Crossfire promo photo, 1971, from left: Leonard Lehew, Bobby Bond, and Jack Montgomery
Jack Montgomery writes about his band Crossfire from Columbia, South Carolina, who unfortunately never recorded despite having some original songs.

Crossfire formed in January of 1968 when two high school friends, Jack Montgomery and Bobby Bond acquired some very basic musical instruments and began to practice playing tunes from the Beatles, the Turtles and Rolling Stones to name a few. Soon Jack acquired his new Mosrite guitar and Bobby got a set of Slingerland drums. They then found another classmate, Leonard Lehew who played guitar and also wanted to play bass.

The band rehearsed and began to perform small gigs at local church dances, restaurants and teen dances which were held at armories, as well as local swim and country clubs as “The Gross National Product.” After hearing people struggle with their name, they changed it to “Crossfire in 1970.

By early 1970, they were playing weekend gigs at local nite-clubs near the USC campus and travelling to Myrtle Beach, S.C. for weekend gigs at clubs and hotels and many private parties.

While most groups were playing an R&B covers format, there were a small cadre of Columbia bands that embraced the new rock sounds from the west coast and New York. In this musical vacuum there existed a non-competitive, friendly atmosphere between these bands and often one group would go to hear a certain band one night and then that band would reciprocate. The premier psychedelic bands in Columbia were bands with names like Medusa’s Head, Speed Limit 35, and Christopher who actually produced a LP called “Whatcha Gonna Do!”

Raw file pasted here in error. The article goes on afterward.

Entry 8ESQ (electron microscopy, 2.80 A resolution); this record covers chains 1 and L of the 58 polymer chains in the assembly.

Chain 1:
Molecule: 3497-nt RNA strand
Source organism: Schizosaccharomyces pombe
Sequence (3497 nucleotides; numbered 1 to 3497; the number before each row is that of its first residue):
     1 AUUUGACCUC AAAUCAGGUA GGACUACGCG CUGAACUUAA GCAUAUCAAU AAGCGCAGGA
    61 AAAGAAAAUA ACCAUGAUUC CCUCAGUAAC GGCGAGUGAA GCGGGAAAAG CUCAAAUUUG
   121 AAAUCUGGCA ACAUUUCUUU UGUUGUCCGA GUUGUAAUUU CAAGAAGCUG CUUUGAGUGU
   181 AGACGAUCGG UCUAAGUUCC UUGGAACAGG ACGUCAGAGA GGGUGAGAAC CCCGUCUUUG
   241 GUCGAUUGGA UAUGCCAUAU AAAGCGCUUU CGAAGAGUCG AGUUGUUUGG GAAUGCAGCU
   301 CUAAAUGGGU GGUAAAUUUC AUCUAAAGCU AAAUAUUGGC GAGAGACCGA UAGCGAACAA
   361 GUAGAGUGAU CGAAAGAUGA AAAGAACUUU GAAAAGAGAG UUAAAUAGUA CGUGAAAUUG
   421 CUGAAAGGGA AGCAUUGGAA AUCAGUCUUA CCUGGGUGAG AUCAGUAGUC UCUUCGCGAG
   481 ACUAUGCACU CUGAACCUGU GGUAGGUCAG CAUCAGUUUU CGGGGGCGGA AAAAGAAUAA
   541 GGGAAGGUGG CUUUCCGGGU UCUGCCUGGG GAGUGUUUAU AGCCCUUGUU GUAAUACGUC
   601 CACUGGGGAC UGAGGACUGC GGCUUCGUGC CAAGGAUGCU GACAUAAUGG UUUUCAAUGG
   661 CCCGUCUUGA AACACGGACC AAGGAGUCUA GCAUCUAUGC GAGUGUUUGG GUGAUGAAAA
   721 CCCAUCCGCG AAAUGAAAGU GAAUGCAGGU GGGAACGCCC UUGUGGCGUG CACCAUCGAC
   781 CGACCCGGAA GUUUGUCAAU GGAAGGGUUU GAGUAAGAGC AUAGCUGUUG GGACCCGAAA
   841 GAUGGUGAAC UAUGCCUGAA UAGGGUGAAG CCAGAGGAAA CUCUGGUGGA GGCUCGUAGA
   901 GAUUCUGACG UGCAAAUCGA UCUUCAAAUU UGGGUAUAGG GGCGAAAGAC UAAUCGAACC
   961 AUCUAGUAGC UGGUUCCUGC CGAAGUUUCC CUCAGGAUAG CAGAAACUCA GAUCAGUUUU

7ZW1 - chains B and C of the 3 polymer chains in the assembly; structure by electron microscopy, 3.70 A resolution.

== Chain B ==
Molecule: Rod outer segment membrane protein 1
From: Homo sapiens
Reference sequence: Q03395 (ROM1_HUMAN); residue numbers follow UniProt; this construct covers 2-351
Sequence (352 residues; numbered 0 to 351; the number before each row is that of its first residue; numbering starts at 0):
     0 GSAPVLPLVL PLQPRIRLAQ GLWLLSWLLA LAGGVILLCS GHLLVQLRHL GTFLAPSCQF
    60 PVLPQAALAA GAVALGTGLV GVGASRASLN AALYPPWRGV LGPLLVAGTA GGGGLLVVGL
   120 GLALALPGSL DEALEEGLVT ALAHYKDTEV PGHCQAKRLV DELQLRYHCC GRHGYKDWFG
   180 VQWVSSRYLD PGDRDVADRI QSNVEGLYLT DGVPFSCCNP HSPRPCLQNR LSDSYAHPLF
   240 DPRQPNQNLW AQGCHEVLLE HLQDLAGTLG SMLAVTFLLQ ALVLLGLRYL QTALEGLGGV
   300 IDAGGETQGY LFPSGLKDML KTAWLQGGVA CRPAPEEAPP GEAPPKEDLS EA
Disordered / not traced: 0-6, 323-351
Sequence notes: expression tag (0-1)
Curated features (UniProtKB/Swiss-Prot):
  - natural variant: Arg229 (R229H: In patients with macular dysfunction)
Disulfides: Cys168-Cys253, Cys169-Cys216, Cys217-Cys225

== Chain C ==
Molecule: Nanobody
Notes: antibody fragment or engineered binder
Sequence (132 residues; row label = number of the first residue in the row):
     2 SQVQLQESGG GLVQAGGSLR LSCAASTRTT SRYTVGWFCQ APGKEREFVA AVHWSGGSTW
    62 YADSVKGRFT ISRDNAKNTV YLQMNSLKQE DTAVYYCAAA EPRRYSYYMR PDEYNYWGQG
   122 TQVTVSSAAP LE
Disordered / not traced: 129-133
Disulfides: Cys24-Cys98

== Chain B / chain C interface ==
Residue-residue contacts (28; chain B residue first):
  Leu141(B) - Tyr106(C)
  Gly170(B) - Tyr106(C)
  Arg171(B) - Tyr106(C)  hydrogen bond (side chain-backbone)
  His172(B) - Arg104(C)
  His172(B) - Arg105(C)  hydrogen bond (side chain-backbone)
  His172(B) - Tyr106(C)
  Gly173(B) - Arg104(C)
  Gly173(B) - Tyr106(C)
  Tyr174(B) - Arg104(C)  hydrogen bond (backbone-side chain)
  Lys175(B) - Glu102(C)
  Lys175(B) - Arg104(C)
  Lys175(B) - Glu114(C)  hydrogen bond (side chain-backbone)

The social atmosphere in Columbia, S.C. during the late 1960s was difficult at times due to the presence of Fort Jackson Army base, the civil unrest that followed the end of racial segregation, as well an anti-war movement on the USC campus which produced a negative reaction to anything alternative. At an audition in 1969, one local DJ told us in 1969 that “this hard rock stuff is just a flash in the pan; you guys should be playing beach music.” We ignored his advice and soldiered onward. During that time, you had to take care where you booked yourself or you could find yourself facing an angry mob as you left to go home. Crossfire was very lucky in this respect.

The guys in Crossfire soon realized that there was very little money in teen dances and began to focus on playing for private and corporate parties. They also learned what it meant to be economically exploited by bad management, so they went independent in 1970.

In 1971, there was a strike of union musicians and Crossfire, not being unionized, took full advantage of the situation. They played a lot of gigs at Columbia’s hotels for convention groups. With this audience change, they moved away from their original psychedelic format to doing pop and rock covers. On occasion, the sponsoring groups would give them money to purchase matching apparel which they thought was amusing.

In 1971, Crossfire appeared on WNOK, a CBS affiliate for a one hour concert special called “Rock Saturday” which featured our music and every visual effect the studio could muster. It was sponsored by the McDonald’s franchises in Columbia. Later that year, they did a similar 30 minute concert show on WOLO, an ABC affiliate that was sponsored by a local music studio. These events produced a local recognition for the band that we enjoyed. I do not know of another band that received so much local TV air-time during that period. I think Crossfire was not as socially threatening as some of the other “hippie” bands in that we were still high school students.

By June of 1971, Leonard and Jack graduated Irmo High School and Bobby followed in 1972. Their last formal gig was for a banker’s convention in the Sheraton Hotel ballroom in downtown Columbia in December of 1971. Leonard moved to Atlanta, Bobby went to work in corrections and Jack went to Newberry College. In 1973, Jack began to perform in lounges owned by the Best Western hotels in Columbia who shared a stable of performers between them. As “Jack Monty” Jack performed every week for the next three years and then retired from performing in 1976 until he reappeared musically in 2000.

Jack Montgomery

Crossfire, 1971 from left: Leonard Lehew, Bobby Bond, and Jack Montgomery

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